- Officiell Diablo Fansite sedan 1998

Tycker du att RMAH är rättvist?

rmahEtt ämne som alltid skapar rubriker är auktionshuset för riktiga pengar. Vissa menar att systemet är en gåva för den som har ett liv att sköta medan andra tycker att man skaffar sig en orättvis fördel gentemot dem som slitit för sina föremål. Bashiok ger sig ännu en gång in i diskussionen.

It’s interesting to think about, for sure. There’s certainly a separation for most people in that obtaining currency outside of the game, and obtaining items worth currency within the game are exclusive concepts. That if you’re playing the game and obtaining items, they are of a higher value than having a job and being paid for it. Which is kind of strange as real world currency is by far more widely valuable and usable than an in-game item. Obviously there’s an exchange rate of sorts that will be worked out by players to match the two, but I think it’s interesting that conceptually someone who works to obtain currency in their job and buy an item is perceived of as less than someone who was able to obtain it by playing the game. Logically it’s backwards as a real world job is not the fun and enjoyment of playing a video game, but that gets turned around within the context of wanting to compare skill and aptitude.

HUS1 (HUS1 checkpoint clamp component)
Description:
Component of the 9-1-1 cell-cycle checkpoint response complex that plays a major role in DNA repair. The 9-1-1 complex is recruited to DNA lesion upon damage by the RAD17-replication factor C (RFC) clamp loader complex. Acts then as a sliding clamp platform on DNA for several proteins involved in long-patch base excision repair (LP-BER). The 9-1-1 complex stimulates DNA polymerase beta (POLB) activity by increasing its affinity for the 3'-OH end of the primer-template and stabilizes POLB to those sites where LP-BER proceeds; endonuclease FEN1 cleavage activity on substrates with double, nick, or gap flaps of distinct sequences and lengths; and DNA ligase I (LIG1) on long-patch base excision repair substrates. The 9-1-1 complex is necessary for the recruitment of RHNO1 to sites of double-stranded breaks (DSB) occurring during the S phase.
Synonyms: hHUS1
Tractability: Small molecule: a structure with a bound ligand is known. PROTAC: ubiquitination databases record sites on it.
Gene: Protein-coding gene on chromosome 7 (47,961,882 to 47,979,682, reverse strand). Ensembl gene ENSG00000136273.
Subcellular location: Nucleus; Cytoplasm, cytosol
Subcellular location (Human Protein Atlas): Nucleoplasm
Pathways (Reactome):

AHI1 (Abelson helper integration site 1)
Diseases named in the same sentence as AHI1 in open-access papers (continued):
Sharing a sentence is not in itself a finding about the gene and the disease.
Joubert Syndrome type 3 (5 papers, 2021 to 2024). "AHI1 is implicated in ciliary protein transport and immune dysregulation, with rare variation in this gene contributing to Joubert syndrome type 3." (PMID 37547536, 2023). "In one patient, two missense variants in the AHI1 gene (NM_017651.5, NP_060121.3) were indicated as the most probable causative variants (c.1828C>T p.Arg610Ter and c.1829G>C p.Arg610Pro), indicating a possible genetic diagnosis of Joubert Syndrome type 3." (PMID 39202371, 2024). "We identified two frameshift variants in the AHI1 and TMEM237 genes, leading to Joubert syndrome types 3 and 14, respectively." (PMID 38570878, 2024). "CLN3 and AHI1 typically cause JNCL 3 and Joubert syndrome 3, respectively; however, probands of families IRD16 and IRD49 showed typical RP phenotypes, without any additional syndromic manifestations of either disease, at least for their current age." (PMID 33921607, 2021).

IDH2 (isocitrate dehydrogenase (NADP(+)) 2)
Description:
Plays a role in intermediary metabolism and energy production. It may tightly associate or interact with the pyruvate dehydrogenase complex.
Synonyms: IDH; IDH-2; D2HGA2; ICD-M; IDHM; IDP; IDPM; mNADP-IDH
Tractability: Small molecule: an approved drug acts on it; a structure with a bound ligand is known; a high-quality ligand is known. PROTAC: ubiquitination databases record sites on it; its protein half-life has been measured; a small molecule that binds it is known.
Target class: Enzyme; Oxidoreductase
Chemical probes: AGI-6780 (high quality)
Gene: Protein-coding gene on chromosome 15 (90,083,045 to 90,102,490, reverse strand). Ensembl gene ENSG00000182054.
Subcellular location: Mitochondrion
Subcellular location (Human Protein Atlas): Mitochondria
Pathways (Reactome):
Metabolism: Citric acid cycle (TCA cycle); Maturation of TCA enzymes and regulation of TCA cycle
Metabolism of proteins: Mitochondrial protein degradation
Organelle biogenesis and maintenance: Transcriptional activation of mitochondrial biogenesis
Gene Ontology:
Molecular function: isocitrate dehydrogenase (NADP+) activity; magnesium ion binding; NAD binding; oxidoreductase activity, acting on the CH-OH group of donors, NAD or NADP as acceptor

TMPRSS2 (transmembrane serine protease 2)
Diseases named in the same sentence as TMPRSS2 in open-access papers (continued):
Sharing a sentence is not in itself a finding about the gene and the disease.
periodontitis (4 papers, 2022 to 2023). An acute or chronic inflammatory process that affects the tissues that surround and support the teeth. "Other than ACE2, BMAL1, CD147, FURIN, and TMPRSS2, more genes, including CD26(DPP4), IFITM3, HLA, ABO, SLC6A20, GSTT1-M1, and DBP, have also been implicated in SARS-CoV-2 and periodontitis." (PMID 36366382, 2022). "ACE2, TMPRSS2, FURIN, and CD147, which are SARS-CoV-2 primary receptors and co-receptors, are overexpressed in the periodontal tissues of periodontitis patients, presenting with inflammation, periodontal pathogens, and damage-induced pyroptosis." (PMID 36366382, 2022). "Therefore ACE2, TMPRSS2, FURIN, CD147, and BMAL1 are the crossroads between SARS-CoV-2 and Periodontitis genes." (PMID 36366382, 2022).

I still think drop chance puts so much randomization into someone’s acquisition of items that there’s no true test of aptitude to be had, just luck and time. What’s to say working to earn money to buy an item is easier than launching the game and getting that same item on your first kill? Also, I love my job, but it’s still not as awesome as just playing Diablo III.

I don’t even know how someone can attempt to place value on the way someone obtained their items, at what cost, in what Act and difficulty was it found, what their magic find was, are they more skilled than me, are they using a ’cheesy build’ etc. There’s too many variables that throw off comparison of ’skill’ before currency even enters the picture.